Women's Day: How To Keep Zen In A Patriarchal Society
The average day of the average Indian woman is ripe with sexist expectations and choices fuelled by the limitations placed on us by this supremely patriarchal society we live in. Most of us wake up before the men in the house, and get the morning tea or coffee ready. If we work, chances are we've had to fight for it. If we are mothers, we are likely the primary responsibility-bearer while the father rolls around for play time or the occasional tough love. We step out of the house and are constantly on guard against lecherous gazes of men, and sometimes, judgemental glances of other women. We have to work twice as hard as men in many fields of work, no matter our qualifications or aptitude, just to prove ourselves. We lose friends because of our husband's geography. Whether we have a career or not, majority of us have to be homemakers too.
Things are changing, yes, but slowly, and only for a minority. Just the other day, a colleague casually said that once she gets married, she'll obviously (sic) have to quit her job. She's 24. From Delhi. Daughter to a single mother. Patriarchy is in our bones.
And then, it's 8 March, Women's Day, and for a day, we suddenly become Goddesses - we are celebrated in our homes, at our offices, and on the Internet. Women who've not been spared a thought are suddenly given centre stage - but just for one day. While the rest of the year, in our country, women are abused, raped, killed.
Women's Day has come to be a cause of fury for me. We don't need a day. We need a life of basic respect. But being angry is not going to change the world. So, this Women's Day, here are some ways you can stay Zen in this patriarchal society, while you smash it.
Talk. Talk. Talk.
Don't let the system silence you.
Talk to other women. Talk to men. Talk to kids.
Tell other women about your experiences, those hunches you bury deep down for fear of being dismissed; tell them about those times you felt something was off but you didn't do or say anything because you didn't want to stir the pot; tell them about your ambitions, your failures, your trials and tribulations. Listen to theirs. So you know you're not alone.
Tell men about the times you got catcalled or groped. Tell them about your best friend's heartbreak at the hands of a cheating, lying prick. Tell them about cramps; and how much you spend on sanitary napkins, tampons and cups. Tell them about what the body goes through during pregnancy and childbirth.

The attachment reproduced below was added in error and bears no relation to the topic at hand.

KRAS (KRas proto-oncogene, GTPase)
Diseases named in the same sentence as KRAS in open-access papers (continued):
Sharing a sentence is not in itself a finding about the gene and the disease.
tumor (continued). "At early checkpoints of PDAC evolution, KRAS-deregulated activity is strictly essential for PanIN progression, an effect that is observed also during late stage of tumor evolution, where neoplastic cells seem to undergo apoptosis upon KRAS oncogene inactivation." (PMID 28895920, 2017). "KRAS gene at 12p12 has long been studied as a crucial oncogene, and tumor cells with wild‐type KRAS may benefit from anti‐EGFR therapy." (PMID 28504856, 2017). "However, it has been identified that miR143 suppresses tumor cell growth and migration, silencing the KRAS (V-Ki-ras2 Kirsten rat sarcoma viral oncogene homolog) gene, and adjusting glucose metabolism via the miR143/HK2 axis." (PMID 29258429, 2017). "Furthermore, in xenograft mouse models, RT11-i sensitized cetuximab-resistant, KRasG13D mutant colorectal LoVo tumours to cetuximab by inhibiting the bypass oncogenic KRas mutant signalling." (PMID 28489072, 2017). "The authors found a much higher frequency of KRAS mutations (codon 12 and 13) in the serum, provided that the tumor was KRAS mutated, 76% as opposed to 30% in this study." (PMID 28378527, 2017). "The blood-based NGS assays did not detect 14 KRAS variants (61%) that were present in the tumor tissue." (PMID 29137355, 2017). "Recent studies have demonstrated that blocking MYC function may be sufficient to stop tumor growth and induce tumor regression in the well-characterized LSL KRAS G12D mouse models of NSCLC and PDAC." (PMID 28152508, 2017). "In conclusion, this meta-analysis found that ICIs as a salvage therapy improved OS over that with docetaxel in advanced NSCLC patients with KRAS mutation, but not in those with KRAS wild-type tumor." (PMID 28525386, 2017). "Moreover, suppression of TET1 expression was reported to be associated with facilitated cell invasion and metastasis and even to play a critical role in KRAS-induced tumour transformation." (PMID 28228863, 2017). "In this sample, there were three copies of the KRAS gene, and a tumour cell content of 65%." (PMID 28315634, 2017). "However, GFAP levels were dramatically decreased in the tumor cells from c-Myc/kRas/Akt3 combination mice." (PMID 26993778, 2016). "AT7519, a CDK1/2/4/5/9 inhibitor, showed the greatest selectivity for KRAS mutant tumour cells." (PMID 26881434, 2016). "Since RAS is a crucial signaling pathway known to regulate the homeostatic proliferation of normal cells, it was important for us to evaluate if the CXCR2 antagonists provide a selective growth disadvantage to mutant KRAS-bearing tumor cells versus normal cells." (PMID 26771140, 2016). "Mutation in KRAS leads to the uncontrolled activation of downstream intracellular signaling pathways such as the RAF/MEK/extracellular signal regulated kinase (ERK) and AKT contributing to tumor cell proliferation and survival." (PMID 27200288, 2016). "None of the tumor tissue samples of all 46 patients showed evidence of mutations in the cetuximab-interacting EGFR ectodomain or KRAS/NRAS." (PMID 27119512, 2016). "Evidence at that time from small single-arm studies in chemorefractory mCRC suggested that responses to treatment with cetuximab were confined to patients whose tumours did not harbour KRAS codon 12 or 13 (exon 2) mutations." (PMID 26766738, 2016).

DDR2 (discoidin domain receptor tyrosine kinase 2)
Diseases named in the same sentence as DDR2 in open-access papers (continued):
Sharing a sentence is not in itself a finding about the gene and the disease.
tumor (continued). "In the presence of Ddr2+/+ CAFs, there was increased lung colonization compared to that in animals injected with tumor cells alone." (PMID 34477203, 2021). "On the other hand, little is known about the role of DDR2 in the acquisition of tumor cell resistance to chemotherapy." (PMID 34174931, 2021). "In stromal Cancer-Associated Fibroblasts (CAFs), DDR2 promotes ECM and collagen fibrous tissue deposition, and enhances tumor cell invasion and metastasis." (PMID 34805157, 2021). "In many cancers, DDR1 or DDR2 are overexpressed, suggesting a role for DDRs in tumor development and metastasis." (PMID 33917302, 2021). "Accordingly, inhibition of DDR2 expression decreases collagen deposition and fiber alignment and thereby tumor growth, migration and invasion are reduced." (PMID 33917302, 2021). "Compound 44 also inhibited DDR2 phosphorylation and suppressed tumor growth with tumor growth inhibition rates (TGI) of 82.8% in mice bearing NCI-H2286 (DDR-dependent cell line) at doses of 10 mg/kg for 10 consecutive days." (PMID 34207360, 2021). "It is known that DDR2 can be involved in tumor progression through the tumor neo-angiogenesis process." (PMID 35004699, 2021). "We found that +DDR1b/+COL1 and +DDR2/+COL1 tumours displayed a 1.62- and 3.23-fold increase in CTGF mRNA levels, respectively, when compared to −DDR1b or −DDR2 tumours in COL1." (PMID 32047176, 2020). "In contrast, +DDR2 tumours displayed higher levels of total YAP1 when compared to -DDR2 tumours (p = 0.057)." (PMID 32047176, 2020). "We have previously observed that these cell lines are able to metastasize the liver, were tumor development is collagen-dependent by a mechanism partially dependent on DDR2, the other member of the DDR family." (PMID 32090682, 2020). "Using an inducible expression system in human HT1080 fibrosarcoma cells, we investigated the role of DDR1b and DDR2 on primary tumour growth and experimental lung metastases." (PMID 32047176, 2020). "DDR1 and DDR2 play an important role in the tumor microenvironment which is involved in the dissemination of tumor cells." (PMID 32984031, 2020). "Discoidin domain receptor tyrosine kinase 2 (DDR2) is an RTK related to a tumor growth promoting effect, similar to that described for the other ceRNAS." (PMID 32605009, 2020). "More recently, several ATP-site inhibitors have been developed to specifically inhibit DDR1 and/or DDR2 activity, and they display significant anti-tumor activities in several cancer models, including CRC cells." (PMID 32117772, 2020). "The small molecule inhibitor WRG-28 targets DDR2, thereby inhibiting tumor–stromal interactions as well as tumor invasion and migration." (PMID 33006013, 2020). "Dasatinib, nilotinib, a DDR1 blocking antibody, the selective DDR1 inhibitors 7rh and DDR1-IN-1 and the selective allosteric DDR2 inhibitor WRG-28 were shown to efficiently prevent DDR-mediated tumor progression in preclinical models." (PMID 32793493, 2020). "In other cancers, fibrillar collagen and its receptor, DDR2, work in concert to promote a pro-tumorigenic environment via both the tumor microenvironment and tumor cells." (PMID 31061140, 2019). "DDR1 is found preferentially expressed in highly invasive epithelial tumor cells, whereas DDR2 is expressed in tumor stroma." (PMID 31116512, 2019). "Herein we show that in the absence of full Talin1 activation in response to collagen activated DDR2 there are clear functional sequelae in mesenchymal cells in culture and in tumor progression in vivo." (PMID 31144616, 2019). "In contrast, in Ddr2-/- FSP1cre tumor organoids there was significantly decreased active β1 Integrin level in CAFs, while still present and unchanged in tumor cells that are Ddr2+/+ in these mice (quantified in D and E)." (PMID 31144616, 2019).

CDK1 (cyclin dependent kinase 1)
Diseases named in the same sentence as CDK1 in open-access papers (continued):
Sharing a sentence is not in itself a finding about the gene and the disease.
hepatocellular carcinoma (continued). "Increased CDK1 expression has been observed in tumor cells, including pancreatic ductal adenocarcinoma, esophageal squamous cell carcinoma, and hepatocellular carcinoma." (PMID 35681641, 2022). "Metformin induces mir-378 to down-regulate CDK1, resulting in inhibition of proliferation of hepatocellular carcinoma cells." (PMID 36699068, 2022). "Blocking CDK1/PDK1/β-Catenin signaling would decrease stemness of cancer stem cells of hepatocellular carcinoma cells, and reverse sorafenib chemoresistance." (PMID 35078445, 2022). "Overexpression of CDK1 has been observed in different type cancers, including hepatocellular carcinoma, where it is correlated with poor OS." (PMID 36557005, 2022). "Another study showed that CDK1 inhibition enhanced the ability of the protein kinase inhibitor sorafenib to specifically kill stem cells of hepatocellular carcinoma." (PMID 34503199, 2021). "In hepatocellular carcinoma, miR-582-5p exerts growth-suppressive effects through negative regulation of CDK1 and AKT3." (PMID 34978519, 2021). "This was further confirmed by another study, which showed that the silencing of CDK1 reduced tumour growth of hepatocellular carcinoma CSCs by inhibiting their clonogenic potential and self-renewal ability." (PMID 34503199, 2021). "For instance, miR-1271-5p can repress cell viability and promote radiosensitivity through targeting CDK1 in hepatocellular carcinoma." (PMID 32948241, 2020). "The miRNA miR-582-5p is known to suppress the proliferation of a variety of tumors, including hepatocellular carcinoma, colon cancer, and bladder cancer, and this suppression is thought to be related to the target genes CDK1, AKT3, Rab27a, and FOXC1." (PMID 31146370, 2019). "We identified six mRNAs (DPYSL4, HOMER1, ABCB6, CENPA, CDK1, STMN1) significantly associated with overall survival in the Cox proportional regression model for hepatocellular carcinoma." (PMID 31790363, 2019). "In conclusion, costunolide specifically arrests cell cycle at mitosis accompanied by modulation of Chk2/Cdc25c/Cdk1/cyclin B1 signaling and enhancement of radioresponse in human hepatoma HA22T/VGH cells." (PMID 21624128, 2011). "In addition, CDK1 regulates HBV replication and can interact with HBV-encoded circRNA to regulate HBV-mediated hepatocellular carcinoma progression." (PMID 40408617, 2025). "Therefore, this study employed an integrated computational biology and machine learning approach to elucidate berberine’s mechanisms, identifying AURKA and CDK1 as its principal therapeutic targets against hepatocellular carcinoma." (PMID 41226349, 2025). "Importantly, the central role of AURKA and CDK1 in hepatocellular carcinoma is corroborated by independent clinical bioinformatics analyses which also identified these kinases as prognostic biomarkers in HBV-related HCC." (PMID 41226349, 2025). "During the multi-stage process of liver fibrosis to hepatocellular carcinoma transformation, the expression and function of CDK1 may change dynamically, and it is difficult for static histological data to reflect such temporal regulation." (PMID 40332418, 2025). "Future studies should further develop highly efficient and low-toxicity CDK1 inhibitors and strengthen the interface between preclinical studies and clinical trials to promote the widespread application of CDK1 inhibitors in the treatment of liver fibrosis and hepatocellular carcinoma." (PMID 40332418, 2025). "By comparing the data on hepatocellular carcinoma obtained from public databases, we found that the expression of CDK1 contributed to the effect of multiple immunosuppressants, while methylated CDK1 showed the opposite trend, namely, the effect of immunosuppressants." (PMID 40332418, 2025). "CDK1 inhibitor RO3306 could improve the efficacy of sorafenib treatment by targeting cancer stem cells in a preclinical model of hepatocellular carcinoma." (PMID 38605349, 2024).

Talk to kids - about boundaries and bodies; about desire, respect and sex; about diversity and the LGBTQ. Teach kids about good touch and bad touch, and the word, 'NO'.
Learn the word 'NO'
It's empowering - this two letter word. And it doesn't belong only under the sheets. It belongs in the kitchen when you are expected to cook, but don't want to. It belongs in the workplace and in conversations with toxic friends and relatives. Consent is not only applicable to acts of sex. It applies to everything you do. By saying no to things you really don't want to do, no matter how innocuous it may seem, you learn to respect your own boundaries.
Don't engage with people who don't want to grow...
It's a waste of time and energy. Instead of trying to convince someone who is not open to seeing things from a different perspective, use your energy to talk to people who want to grow and learn. There are plenty out there who won’t dismiss what you’re saying just because you’re a woman. Talk to those people, and hopefully it will create some sort of a ripple effect and put a dent in the fabric of society, even a small one.
Take care of yourself!
The strongest weapon that this system has against women is that it makes us feel guilty for wanting to take care of ourselves. We’re quick to be banished as selfish the moment we think about our own needs. Learn to take care of yourself - exercise, journal, read, get a massage. Whatever rocks your boat. But, do something indulgent and pamper yourself regularly.
Call out hypocrisy
When you see double-standard, call it out. But don’t expect immediate reparation. Call it out because you need to. Get it off your chest. Don't carry the burden of someone else's bigotry on your shoulders.
And finally, learn to walk away
Sometimes, the most self-loving thing we can do is to walk away from situations and people that stifle us. And God knows that's what this skewed system wants for us - to be bogged down by rules and regulations, to be "sanskaari", even if it robs us of our dignity. When you can't change a situation that pisses you off, disengage from it.